Switzerland's fine watchmakers says they may have to put up their prices after the increase in the Swiss franc. But as Sonia Legg reports most of the high-end firms remain confident the market is dynamic enough to sustain it.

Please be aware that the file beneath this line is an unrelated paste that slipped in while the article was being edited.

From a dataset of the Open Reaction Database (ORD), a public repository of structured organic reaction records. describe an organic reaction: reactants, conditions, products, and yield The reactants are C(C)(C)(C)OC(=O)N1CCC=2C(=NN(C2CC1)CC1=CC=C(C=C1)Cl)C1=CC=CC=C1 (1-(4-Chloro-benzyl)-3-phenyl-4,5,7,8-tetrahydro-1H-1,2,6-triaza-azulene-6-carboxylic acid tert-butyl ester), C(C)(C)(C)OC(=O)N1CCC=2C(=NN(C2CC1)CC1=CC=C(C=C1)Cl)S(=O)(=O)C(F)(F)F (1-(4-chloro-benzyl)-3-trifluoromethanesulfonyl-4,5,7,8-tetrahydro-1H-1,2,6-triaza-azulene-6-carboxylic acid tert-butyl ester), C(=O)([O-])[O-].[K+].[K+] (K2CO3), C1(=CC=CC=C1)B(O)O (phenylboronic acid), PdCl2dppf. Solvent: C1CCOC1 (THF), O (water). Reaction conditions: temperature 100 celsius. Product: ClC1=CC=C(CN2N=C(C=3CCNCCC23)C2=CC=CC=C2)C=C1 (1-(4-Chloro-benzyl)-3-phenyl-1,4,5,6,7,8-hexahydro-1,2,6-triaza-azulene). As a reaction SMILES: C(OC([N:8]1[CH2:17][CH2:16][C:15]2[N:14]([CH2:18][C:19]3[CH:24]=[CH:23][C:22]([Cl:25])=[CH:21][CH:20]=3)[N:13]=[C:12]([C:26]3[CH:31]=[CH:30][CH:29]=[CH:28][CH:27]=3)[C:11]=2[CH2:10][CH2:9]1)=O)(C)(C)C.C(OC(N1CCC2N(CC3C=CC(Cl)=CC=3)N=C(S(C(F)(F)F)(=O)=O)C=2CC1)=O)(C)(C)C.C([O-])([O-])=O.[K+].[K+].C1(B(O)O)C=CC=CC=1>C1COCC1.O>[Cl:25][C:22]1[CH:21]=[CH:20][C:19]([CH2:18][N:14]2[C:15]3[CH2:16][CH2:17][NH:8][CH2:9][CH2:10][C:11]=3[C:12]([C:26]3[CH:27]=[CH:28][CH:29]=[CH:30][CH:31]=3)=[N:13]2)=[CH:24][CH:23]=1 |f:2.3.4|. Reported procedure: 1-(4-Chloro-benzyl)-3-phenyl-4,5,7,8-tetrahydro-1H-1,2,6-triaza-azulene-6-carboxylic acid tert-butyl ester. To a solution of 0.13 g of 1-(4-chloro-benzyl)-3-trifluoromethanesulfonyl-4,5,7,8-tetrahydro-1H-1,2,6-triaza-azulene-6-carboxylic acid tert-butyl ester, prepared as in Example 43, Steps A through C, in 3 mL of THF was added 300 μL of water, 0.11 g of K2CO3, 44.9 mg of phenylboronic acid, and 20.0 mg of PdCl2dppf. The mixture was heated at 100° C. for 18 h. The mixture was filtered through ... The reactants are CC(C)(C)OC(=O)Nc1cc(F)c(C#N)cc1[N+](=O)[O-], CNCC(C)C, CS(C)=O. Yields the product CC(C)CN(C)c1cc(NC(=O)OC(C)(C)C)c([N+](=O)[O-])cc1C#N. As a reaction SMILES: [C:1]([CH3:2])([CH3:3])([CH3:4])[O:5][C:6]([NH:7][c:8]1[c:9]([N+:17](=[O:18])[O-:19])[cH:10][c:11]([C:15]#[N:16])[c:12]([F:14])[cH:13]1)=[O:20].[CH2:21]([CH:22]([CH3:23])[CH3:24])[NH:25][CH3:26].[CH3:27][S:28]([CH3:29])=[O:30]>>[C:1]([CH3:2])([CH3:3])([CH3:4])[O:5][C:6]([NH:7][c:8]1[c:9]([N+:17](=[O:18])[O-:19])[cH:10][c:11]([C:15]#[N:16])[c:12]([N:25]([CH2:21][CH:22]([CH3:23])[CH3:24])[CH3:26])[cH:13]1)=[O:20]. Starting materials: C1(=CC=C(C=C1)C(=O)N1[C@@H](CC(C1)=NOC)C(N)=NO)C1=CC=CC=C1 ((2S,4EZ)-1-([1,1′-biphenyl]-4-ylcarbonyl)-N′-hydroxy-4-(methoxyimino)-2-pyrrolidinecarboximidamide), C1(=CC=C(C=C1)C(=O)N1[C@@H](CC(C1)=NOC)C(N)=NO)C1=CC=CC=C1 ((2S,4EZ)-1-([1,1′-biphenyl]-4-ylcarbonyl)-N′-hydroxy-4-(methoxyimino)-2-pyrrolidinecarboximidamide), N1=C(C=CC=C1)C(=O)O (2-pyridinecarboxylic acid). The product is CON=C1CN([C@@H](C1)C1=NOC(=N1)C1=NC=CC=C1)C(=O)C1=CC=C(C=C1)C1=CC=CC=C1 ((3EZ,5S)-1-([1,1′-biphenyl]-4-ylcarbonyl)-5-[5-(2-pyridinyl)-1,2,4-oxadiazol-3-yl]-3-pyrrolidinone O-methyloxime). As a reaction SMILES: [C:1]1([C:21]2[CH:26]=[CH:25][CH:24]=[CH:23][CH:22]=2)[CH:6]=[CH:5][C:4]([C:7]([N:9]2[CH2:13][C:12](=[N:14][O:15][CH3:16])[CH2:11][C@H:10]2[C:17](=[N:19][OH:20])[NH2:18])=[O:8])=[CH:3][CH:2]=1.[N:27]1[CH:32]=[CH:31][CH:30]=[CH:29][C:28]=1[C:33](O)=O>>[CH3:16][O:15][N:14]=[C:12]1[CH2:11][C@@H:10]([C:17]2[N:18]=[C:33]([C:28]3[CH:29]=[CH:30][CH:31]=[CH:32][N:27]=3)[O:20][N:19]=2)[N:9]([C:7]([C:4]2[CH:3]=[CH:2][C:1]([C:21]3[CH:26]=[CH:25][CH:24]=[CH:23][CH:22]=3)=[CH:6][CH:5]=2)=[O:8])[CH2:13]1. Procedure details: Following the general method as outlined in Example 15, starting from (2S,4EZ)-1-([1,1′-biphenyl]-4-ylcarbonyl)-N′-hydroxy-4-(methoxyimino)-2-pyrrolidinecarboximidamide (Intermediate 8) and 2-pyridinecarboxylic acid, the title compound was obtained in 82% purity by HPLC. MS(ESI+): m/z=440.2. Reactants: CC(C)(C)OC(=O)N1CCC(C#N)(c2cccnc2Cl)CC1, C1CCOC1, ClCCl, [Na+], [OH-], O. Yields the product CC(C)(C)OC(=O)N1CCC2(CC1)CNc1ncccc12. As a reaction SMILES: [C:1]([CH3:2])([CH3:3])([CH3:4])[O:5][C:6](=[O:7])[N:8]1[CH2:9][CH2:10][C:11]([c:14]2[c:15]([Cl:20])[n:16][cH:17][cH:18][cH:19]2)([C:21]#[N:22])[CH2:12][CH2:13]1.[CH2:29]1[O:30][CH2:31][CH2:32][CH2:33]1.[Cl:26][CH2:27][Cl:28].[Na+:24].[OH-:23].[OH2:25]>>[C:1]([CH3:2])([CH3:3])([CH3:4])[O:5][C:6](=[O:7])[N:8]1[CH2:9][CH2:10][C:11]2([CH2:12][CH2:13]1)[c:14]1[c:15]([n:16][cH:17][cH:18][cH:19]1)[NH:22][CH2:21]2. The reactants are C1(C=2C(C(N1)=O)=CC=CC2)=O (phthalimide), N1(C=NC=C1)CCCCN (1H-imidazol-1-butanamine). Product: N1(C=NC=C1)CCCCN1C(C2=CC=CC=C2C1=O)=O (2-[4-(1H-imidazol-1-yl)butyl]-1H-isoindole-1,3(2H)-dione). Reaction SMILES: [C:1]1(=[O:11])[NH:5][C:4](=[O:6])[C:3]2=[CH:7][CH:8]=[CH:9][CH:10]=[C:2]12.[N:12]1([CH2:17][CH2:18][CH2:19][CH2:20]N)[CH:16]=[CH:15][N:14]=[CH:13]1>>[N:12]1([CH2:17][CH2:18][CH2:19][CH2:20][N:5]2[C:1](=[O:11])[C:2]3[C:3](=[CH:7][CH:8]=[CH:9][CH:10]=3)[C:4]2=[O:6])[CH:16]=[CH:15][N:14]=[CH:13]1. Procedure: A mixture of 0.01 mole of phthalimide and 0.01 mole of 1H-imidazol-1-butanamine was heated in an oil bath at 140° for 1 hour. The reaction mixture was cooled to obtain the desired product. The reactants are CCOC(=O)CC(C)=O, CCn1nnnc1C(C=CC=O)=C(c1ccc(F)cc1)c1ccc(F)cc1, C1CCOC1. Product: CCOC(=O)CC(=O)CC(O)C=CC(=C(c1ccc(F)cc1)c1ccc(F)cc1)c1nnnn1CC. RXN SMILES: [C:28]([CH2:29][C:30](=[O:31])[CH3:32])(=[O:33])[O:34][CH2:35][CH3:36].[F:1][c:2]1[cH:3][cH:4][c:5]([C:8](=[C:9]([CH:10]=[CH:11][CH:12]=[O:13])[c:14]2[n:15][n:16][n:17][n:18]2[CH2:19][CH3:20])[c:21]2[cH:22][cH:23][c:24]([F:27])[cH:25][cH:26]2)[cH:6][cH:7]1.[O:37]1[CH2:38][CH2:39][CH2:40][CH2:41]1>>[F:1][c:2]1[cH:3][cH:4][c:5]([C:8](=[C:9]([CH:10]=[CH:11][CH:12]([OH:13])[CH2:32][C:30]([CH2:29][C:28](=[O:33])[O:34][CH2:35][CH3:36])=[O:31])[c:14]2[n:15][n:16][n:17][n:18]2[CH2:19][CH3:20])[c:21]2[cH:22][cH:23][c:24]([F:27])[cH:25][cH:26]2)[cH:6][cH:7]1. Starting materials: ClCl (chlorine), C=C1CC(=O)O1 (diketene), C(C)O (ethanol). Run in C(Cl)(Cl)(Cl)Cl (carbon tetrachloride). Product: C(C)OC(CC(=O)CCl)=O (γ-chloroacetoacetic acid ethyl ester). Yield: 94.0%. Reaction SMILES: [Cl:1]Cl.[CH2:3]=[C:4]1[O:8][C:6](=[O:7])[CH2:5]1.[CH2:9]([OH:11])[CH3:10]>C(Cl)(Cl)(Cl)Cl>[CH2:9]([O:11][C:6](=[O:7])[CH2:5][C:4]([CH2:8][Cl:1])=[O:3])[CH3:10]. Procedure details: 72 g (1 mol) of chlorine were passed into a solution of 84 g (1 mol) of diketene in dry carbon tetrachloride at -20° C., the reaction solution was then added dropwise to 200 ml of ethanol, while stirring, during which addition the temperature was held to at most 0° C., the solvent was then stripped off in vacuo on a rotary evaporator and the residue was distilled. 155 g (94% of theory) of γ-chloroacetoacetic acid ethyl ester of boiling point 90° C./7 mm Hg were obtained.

It's home to some of the world's finest watchmakers. But many taking part in this week's industry fair in Geneva believe it's time for a rethink. Four days after the national bank scrapped its cap on the Swiss franc the currency has soared against the euro hitting exporters. Francois-Henry Bennahmias is CEO from Audemars Piguet (SOUNDBITE) (English) CEO OF SWISS INDEPENDENT WATCHMAKER AUDEMARS PIGUET FRANCOIS-HENRY BENNAHMIAS SAYING: "We cannot make a decision overnight obviously, we have to wait and see what's going to happen, but, yes, at one point, we'll have to adjust prices, one way or the other, in Europe, obviously, prices will go up." The watches they now sell in the euro zone cost them 15 - 20% more to produce. But some in the industry may be reluctant to pass the whole cost onto consumers (SOUNDBITE) (English) CEO OF SWISS INDEPENDENT WATCHMAKER AUDEMARS PIGUET FRANCOIS-HENRY BENNAHMIAS SAYING: "We are not a mature industry at all, it's an industry that almost died in the 70s' and we lost pretty much ten to fifteen years of communication and education for the end consumers, so we have been doing it for the last ten years." Parmigiani's CEO Jean-Marc Jacot says the decision was brutal but necessary. (SOUNDBITE) (English) PARMIGIANI'S CEO JEAN-MARC JACOT SAYING: "We could not continue like that, we could not continue, Switzerland, to live under a bubble you know, and to think we would continue to spend billions buying euros to support the money, you know, so I think it was right." But the small to middle-sized watchmakers may not weather the storm quite so easily. Swiss Brand Watch's top officials talked of a "tsunami" that would ruin Swiss firms' competitiveness